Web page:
Monday January 28, 2019 3:40pm - 4:00pm EST
CENTER STREET ROOM D

4:00pm EST

(CANCELLED) (WILDLIFE: CERVIDS) Evaluation of an Ek Detection Probability Model in the Black Hills, South Dakota
AUTHORS: Christopher Jacques, Western Illinois University; Evan Phillips, Colorado Parks and Wildlife; Angela Jarding, National Park Service; Susan Rupp, Enviroscapes Ecological Consulting, LLC; Robert Klaver, U.S. Geological Survey; Chadwick Lehman, South Dakota Game, Fish and Parks; Jonathan Jenks, South Dakota State University

ABSTRACT: Since 1993, elk (Cervus canadensis nelsoni) abundance in the Black Hills of South Dakota has been estimated using a detection probability model previously developed in Idaho, though are likely negatively biased because of a failure to account for visibility biases under local conditions. To correct for this bias, we evaluated the current detection probability across the Black Hills during January and February 2009-2011 using radiocollared elk. We used logistic regression to evaluate topographic features, habitat characteristics, and group characteristics relative to their influence on detectability of elk. Elk detection probability increased with less vegetation cover (%), increased group size, and snow cover (%); overall detection probability was 0.60 (95% CI = 0.52-0.68) with 91 of 152 elk groups detected. Predictive capability of the selected model was excellent (ROC = 0.807), and prediction accuracy ranged from 70.2% to 73.7%. Cross-validation of the selected model with other population estimation methods resulted in comparable estimates. Application of our model should be applied cautiously if characteristics of the area (e.g., vegetation cover > 50%, snow cover > 90%, group sizes > 16 elk) differ notably from the range of variability in these factors under which the model was developed.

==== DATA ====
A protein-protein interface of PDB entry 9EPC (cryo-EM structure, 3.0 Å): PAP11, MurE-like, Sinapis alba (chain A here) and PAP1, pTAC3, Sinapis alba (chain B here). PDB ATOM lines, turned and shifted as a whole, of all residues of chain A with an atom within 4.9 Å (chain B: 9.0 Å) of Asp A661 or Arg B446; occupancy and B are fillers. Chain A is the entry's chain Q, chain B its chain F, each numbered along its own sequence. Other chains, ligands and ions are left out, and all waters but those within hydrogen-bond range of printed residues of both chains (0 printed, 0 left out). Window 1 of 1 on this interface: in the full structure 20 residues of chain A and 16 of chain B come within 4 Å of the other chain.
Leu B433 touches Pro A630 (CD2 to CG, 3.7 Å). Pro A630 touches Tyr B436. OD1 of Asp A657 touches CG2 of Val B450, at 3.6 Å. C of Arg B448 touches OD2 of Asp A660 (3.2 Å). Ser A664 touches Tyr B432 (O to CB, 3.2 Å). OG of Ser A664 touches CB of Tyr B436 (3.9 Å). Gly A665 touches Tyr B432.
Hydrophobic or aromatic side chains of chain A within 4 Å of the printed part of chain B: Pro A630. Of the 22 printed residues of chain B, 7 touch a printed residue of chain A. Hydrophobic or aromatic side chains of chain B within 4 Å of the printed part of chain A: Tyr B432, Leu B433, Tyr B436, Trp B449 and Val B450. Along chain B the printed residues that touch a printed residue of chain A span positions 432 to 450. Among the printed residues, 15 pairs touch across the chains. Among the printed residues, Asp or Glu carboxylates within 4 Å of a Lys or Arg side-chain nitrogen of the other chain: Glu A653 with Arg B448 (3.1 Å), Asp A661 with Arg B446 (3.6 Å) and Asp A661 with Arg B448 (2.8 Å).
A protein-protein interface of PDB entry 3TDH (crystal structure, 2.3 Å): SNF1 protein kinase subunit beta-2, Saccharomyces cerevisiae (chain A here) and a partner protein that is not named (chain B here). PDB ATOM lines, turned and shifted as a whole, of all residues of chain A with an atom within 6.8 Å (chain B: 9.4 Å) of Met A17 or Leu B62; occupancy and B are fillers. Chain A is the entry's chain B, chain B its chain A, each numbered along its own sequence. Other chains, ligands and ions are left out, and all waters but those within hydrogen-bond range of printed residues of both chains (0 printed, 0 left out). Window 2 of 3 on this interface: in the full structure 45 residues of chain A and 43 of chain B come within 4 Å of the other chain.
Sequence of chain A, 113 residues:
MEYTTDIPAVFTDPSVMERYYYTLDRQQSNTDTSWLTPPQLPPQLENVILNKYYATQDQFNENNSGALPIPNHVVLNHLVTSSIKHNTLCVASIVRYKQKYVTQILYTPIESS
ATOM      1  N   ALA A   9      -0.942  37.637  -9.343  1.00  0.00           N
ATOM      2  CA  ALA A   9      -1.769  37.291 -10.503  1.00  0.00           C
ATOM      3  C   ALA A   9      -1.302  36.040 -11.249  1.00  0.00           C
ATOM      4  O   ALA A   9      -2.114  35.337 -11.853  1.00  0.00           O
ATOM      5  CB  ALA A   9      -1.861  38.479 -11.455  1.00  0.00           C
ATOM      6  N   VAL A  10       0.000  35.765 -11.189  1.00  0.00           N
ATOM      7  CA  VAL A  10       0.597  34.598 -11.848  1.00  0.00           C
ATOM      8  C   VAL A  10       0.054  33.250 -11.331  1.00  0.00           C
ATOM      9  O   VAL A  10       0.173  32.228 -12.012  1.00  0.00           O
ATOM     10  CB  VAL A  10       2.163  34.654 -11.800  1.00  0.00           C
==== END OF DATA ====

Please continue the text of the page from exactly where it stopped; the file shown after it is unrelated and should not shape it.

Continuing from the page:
Monday January 28, 2019 4:00pm - 4:20pm EST
CENTER STREET ROOM D

4:20pm EST

(WILDLIFE: CERVIDS) Elk Habitat Suitability and Potential of Public and Private Lands in Michigan
AUTHORS: Chad R. Williamson, Henry Campa III, Scott R. Winterstein – Michigan State University; Alexandra B. Locher, Grand Valley State University; Dean E. Beyer, Jr., Michigan Department of Natural Resources

ABSTRACT: To determine current habitat suitability for elk (Cervus elaphus) in Michigan, we developed a stand-level (fine-scale) habitat suitability index (HSI) model for public lands, and a landscape-level (coarse-scale) HSI model for public and private lands. For our stand-level HSI model, we used forest compartment inventory data to identify cover types important to elk, and assigned suitability values (0=low, 1=high) to each cover type for elk life requisites (spring food, winter food, winter thermal cover). Additionally, we modified suitability values based on stand conditions (e.g., stand size, age of aspen [Populus spp.], % canopy closure). For our landscape-level HSI model, we used satellite imagery to classify cover types and assigned suitability values to cover types for each life requisite. Our HSI models indicate a heterogeneous arrangement of high suitability for spring food (openings, aspen) and winter food (aspen, hardwoods, conifers) throughout our study area, and several large areas of high suitability for winter thermal cover (conifers) in the southern edge of our study area. Our landscape-level model provided suitability for private lands, but overestimated areas of high suitability in comparison to our stand-level model. Habitat potential was modeled by delineating habitat types by overlaying digital spatial data layers (soils, land-type associations, vegetation) and identifying successional trajectories using habitat classification guides and literature. We assigned suitability values to each habitat type for life requisites at early to late successional stages. Comparisons between current elk habitat suitability and habitat potential identify key areas where managers can maximize management efforts for elk in Michigan. Areas determined to have higher habitat potential may become focus areas if they are not currently being managed or have low suitability. Conversely, areas with low habitat potential may be avoided for continued or future elk habitat management.